We take a multidisciplinary approach to investigate the immune system in sleep, cardiovascular disease, and neurodegenerative diseases.


Project 1. Sleep’s influence on cardiovascular disease 

Sleep is critical to health, and we should be asleep for a third of our life. Despite its importance more than a third of adults do not get sufficient sleep. We study how sleep protects against cardiovascular disease and vascular inflammation. We have shown that sleep fragmentation activates hematopoiesis in the bone marrow leading to an oversupply of circulating immune cells, enlarging atherosclerotic lesions (Nature, 2019). We identified a neuro-immune axis linking the brain’s hypothalamus to the control of immune growth factors in the bone marrow. We have also shown that sleep mediates the epigenetic programming and heterogeneity of hematopoietic stem cells and alters the emergence of clonal hematopoiesis (Cell, 2021; JEM 2022). Moving forward, we are exploring the many complex pathways and systems that link sleep to immune cell biology and cardiovascular health.

Increased stem cell proliferation in atherosclerosis accelerates clonal hematopoiesis. Heyde A*, Rohde D*, McAlpine CS*, Zhang S, Hoyer FF, Gerold JM, Cheek D, Iwamoto Y, Schloss MJ, Vandoorne K, Iborra-Egea O, Muñoz-Guijosa C, Bayes-Genis A, Reiter JG, Craig M, Swirski FK, Nahrendorf M, Nowak MA, Naxerova K.Cell. 2021 Mar 4;184(5):1348-1361.e22. doi: 10.1016/j.cell.2021.01.049. Epub 2021 Feb 25.PMID: 3363612 *equal contribution

Sleep modulates haematopoiesis and protects against atherosclerosis. McAlpine CS, Kiss MG, Rattik S, He S, Vassalli A, Valet C, Anzai A, Chan CT, Mindur JE, Kahles F, Poller WC, Frodermann V, Fenn AM, Gregory AF, Halle L, Iwamoto Y, Hoyer FF, Binder CJ, Libby P, Tafti M, Scammell TE, Nahrendorf M, Swirski FK. Nature. 2019 Feb;566(7744):383-387. doi: 10.1038/s41586-019-0948-2. Epub 2019 Feb 13. PMID: 30760925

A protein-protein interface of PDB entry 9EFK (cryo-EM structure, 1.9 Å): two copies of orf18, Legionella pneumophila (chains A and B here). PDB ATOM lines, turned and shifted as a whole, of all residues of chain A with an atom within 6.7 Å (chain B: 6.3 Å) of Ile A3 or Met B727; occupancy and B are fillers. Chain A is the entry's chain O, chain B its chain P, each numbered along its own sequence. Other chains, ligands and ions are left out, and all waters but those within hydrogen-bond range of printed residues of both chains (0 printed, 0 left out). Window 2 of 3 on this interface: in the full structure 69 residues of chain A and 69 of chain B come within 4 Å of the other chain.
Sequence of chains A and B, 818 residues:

Sleep exerts lasting effects on hematopoietic stem cell function and diversityMcAlpine C, Kiss M, Zuraikat F, Cheek D, Schiroli G, Amatullah H, Huynh P, Bhatti M, Wong LP, Yates A, Poller W, Mindur J, Chan C, Janssen H, Downey J, Singh S, Sadreyev R, Nahrendorf M, Jeffrey K, Scadden D, Naxerova K, St-Onge MP, Swirski FK Journal of Experimental Medicine, 2022, 219(11)1-16

Project 2. Immune growth factors in neurodegenerative diseases

The immune system plays an important role in the pathophysiology of Alzheimer’s disease (AD). We pursue research exploring glial cell communication and the role of growth factors in mediating the biology of astrocytes and microglia in neurodegeneration. Interleukin-3 is a multifunctional cytokine and growth implicated in many inflammatory and autoimmune diseases. We have shown, in humans and mice, that astrocyte-sourced interleukin-3 (IL-3) programs IL-3RA-expressing microglia and other myeloid cells to generate immune recruitment and chemotactic programming. In the context of Alzheimer’s disease (AD) this is beneficent as IL-3 endows with an acute immune response program, enhanced motility, and the capacity to cluster and clear aggregates of Aβ and tau, ameliorating AD (McAlpine et al. Nature 2021). In multiple sclerosis (MS) IL-3 stimulation of myeloid chemoattraction is detrimental and perpetuates neuroinflammation and the recruitment of immune cells to the CNS to worsen MS and it’s preclinical model EAE (Kiss et al. Immunity 2023). These data highlight the importance of balancing and fine-tuning inflammation in neurodegenerative diseases and position IL-3 as a critical player in neuroinflammatory balance that could be targeted to equilibrate immune responses in the brain.

Astrocytic interleukin-3 programs microglia and limits Alzheimer’s disease.McAlpine CS, Park J, Griciuc A, Kim E, Choi SH, Iwamoto Y, Kiss MG, Christie KA, Vinegoni C, Poller WC, Mindur JE, Chan CT, He S, Janssen H, Wong LP, Downey J, Singh S, Anzai A, Kahles F, Jorfi M, Feruglio PF, Sadreyev RI, Weissleder R, Kleinstiver BP, Nahrendorf M, Tanzi RE, Swirski FK. Nature. 2021 Jul;595(7869):701-706. PMID: 34262178

Interleukin-3 coordinates glial-peripheral immune crosstalk to incite multiple sclerosis. Kiss M., Mindur J., Yates A., Lee D., Fullar J., Anzai A., Poller W., Christie K., Iwamoto Y., Roudko V., Downey J., Chan C., Huynh P., Janssen H., Ntranos A., Hoffmann J., Jacob W., Goswami S., Singh S., Leppert D., Kuhle J., Kim-Schulze S., Nahrendorf M., Kleinstiver B., Probert F., Roussos P., Swirski F., McAlpine C. Immunity, 2023. (56)1-13.